Today’s guest post is by Judith, a fellow Harvard alum and long-term transitioner, so show her some love!
Remember the popular Drake parody “Wash N Go’s Don’t Work On Nappy Hair” on YouTube? Well, according to the Maximum Hydration Method, it CAN work. To get a curl pattern, you simply have to follow a multi-step process to achieve it…
But wait, what happened to 4c hair not having a natural curl pattern, and that being okay? What of the movement to embrace 4c hair as it “naturally” is – clump-free and all?
If you’re even somewhat involved in the online hair community, you have probably heard about the Maximum Hydration Method and how it has been sweeping the natural hair community by storm. In short, the Maximum Hydration Method, or MHM, touts the steps recommended to achieve maximally hydrated hair.
It is mostly targeted at those with type 4c low porosity hair because of the belief that such hair types have the most difficulty holding and keeping moisture. In fact, the creator of MHM – Pinke Cube of BlackHairMedia.com, argues that the reason why some naturals have trouble creating clumped uniformed curls is due to the lack of moisture. Now, this thought is not without some controversy as it has many implications for what desirable healthy hair is supposed to look like, especially among type 4c naturals who struggle to fit the archetype.
Some believe that the MHM feeds into the natural hair hierarchy or hairtype desirability; there is no secret that looser hair patterns receive more love in the natural hair community than tighter/nonexistent curl patterns, as evidenced by the types of natural hair blogs and YouTubers who seem to get the most support, or even the types of “kinky-curly” weaves we tend to buy. Even among those with the kinkier hair types, many of us seem to be biased against hair that cannot clump or hold a curl. Does the MHM provide us a legitimate excuse in the form of “maximum hydration” to seek out clumped curly hair without shame of “betraying” ourselves as proud nappy naturals?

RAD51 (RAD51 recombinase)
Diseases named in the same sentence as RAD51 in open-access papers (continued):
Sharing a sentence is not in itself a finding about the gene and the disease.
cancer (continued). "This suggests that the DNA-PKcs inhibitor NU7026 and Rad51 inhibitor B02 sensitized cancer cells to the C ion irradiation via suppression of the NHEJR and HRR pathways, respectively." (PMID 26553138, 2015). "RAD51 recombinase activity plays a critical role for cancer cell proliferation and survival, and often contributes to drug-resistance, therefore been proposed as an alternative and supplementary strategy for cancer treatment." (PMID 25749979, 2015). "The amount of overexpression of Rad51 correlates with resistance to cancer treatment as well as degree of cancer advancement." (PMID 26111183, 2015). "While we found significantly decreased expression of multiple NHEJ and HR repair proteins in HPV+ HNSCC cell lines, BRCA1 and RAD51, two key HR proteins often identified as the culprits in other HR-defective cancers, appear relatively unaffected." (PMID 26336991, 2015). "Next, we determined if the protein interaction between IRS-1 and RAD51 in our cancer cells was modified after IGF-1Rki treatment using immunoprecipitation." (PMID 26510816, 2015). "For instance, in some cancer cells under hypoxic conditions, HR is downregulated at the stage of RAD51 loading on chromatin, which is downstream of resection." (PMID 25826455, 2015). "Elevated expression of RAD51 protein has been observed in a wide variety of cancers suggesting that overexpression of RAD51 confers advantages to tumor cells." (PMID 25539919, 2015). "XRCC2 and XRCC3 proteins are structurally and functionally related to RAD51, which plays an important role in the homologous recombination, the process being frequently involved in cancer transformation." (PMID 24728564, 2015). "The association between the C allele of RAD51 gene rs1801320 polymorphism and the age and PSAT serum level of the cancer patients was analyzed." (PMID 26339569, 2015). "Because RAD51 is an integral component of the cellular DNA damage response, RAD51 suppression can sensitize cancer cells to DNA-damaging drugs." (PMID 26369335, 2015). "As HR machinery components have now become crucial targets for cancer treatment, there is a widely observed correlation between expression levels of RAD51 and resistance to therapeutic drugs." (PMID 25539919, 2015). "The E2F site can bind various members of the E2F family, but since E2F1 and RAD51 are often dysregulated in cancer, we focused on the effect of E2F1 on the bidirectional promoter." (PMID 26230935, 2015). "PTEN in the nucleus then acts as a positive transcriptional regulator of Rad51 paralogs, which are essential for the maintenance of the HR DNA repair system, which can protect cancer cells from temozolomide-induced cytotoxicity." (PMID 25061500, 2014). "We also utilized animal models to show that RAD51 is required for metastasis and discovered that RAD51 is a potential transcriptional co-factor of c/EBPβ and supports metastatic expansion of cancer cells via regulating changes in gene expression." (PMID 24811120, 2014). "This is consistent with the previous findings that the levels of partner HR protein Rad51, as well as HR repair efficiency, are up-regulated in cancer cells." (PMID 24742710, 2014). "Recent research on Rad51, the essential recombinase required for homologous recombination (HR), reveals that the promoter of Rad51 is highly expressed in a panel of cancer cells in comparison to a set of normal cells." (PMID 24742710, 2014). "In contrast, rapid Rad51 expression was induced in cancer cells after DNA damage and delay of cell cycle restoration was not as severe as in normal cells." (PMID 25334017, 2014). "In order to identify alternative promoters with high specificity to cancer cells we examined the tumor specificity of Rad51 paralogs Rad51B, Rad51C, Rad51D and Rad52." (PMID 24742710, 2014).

And then there are some of us who do see the health benefits of MHM: moisture. How can one debate with that? Moisture is a good thing in the natural hair community. MHM is not a method directing you to put damaging heat or chemicals to “tame” your natural tresses. Rather, it is positioning you in the best possible way to receive the most moisture into your delicate strands, because without moisture, our hair is more likely to experience breakage, which is universally unacceptable across all hair types. Therefore, MHM is about hair health, and it just so happens that clumping is a visible effect and marker.
So what are the real implications of MHM for 4c natural hair?
Is the fact that it is so popular among type 4 naturals an indication of internalized bias against kinky hair? Or could it be that we just want healthy hair even if it takes us a bazillion steps to reach there? Which is it and what does it mean for those of us with puffy clouds of hair with no visible curl pattern on a healthy hair journey?